Access to water transforms conflict zones in Colombia, Fundación PLAN says

Puerto Morelos, Mexico, Nov 30 (EFE).- Access to drinking water has been key to transforming areas affected by guerrilla warfare and armed conflicts in Colombia, according to the non-profit civil society organization Fundación PLAN.

The Colombian municipality of Tumaco, affected by armed movements and forced displacement, is one of the success stories of the organization’s program that helps provide drinking water, sanitation, and hygiene to disadvantaged populations in Latin America.

Martha Espinosa, director of infrastructure for Fundación PLAN in Colombia – part of the international organization Plan Foundation – explained that the organization has been working in the country for more than 60 years and has focused a large part of its efforts in Tumaco and Quibdó with the Lazos de Agua initiative since 2017.

“Tumaco, in an urban area, is a very vulnerable area, it is one of the municipalities that has had the most victims of the armed conflict in Colombia and since it is such a large municipality, it receives victims of the armed conflict. We began to work there on a strategy and we now have 22,500 people connected to water or sanitation,” she explained.

It is a peri-urban area with special conditions, close to the coast and with mangrove swamps where they had to extract water from very deep areas “with very traditional methods,” Espinosa explained.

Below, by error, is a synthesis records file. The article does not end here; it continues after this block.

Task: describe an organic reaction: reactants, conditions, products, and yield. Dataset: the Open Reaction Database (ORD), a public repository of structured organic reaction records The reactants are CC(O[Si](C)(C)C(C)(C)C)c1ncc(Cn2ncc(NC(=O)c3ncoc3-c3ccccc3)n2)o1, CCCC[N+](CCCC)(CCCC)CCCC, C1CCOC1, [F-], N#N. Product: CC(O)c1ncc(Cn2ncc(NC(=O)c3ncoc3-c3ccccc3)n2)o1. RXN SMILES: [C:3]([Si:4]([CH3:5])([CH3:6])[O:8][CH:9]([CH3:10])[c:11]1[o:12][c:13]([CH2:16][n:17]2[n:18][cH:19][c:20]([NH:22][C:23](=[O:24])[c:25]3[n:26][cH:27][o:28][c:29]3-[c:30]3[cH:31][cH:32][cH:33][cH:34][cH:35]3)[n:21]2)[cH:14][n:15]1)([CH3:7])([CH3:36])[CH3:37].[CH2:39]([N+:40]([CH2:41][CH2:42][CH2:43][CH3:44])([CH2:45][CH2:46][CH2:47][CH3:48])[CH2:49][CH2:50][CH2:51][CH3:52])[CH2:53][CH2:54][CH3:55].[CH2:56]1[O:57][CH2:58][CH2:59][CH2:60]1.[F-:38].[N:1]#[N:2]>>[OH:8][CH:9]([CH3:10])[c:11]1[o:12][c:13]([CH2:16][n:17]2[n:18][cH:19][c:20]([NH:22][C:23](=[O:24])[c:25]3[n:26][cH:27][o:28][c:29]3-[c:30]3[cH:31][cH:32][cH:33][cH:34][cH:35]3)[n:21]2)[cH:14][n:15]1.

“There is no sewage system, the water is contaminated by feces, by solid waste, by domestic waste, it is a mangrove swamp area because it is a sea area, so they have brackish water flooding in some sectors,” she explained.


The expert indicated that Tumaco does not have an aqueduct, so the water coverage was only 16% of what was necessary at the beginning of the project.

So they designed a system of “express pipes” that allowed them to permanently bring clean water to a greater number of neighborhoods.

“For the first time in 15 or 20 years after these families were settled there, they were able to have water in their homes, this is fundamental because whether it is an urban or peri-urban area, there is also a presence of armed groups there and that meant many challenges,” she said.


Espinosa also warned of gender disparities, noting that “women are the ones who have to maintain the availability of water at home, but men are the ones who have the best quality water and there are some issues related to women’s personal hygiene, menstrual hygiene,” she noted.

“Throughout the world women are used as weapons of war, there is a lot of gender-based violence and sexual violence, especially against girls and women. Having water available at home is a protective element for women and generates empowerment,” she said.

Although all Fundación Plan programs were born with a gender perspective, focused on women, they work on the inclusion of men with a “transformative masculinity or positive masculinity approach.”

Finally, she said that one of the systems ready to be implemented in other populations with government help is an “unconventional system, cooperative type,” which performs sanitation and collects domestic water from the community.

“From this, we helped to generate a type of community organization that is very important because the sanitation systems were individual,” she said. EFE



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